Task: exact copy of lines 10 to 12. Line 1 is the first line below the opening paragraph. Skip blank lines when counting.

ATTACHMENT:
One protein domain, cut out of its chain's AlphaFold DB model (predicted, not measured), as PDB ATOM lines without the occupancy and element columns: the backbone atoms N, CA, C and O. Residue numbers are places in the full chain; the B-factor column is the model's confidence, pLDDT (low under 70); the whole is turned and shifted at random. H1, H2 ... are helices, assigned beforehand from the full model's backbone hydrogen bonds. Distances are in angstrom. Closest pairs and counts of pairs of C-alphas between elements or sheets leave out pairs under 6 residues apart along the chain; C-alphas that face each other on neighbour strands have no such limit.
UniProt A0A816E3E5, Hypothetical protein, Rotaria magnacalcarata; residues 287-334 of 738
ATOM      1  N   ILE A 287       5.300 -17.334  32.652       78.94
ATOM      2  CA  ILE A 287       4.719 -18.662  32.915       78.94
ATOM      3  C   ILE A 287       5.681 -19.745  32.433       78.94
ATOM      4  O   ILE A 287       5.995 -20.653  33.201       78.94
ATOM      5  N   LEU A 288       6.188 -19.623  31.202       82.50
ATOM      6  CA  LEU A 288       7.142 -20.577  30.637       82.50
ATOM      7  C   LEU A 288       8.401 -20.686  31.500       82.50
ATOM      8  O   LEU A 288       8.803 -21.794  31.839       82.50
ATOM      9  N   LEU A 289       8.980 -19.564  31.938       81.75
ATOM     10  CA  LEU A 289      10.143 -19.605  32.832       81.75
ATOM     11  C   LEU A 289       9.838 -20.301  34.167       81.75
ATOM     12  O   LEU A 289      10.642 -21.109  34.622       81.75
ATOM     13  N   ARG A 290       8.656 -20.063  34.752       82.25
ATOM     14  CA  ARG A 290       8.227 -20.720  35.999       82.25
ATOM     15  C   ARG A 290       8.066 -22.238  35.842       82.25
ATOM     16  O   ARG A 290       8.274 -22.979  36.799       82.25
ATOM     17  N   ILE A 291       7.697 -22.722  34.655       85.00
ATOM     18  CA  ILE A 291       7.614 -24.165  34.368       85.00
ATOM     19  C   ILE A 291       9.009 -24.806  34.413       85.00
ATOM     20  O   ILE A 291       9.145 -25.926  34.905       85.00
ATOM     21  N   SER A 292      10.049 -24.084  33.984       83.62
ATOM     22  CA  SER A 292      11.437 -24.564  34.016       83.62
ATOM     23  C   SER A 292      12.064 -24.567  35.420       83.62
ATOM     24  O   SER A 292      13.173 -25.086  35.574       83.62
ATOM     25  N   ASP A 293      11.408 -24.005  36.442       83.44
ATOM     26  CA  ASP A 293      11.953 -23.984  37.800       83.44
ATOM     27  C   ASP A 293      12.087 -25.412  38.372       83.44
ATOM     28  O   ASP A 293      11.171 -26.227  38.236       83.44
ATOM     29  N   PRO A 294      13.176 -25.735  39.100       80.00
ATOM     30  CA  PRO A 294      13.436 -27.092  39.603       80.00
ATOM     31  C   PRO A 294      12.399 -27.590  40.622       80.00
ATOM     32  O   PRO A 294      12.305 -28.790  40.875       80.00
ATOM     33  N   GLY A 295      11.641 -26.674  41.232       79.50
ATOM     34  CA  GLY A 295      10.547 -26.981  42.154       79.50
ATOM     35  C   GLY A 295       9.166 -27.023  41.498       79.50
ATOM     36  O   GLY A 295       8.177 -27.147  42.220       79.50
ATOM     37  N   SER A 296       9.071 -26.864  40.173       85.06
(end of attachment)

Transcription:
ATOM      9  N   LEU A 289       8.980 -19.564  31.938       81.75
ATOM     10  CA  LEU A 289      10.143 -19.605  32.832       81.75
ATOM     11  C   LEU A 289       9.838 -20.301  34.167       81.75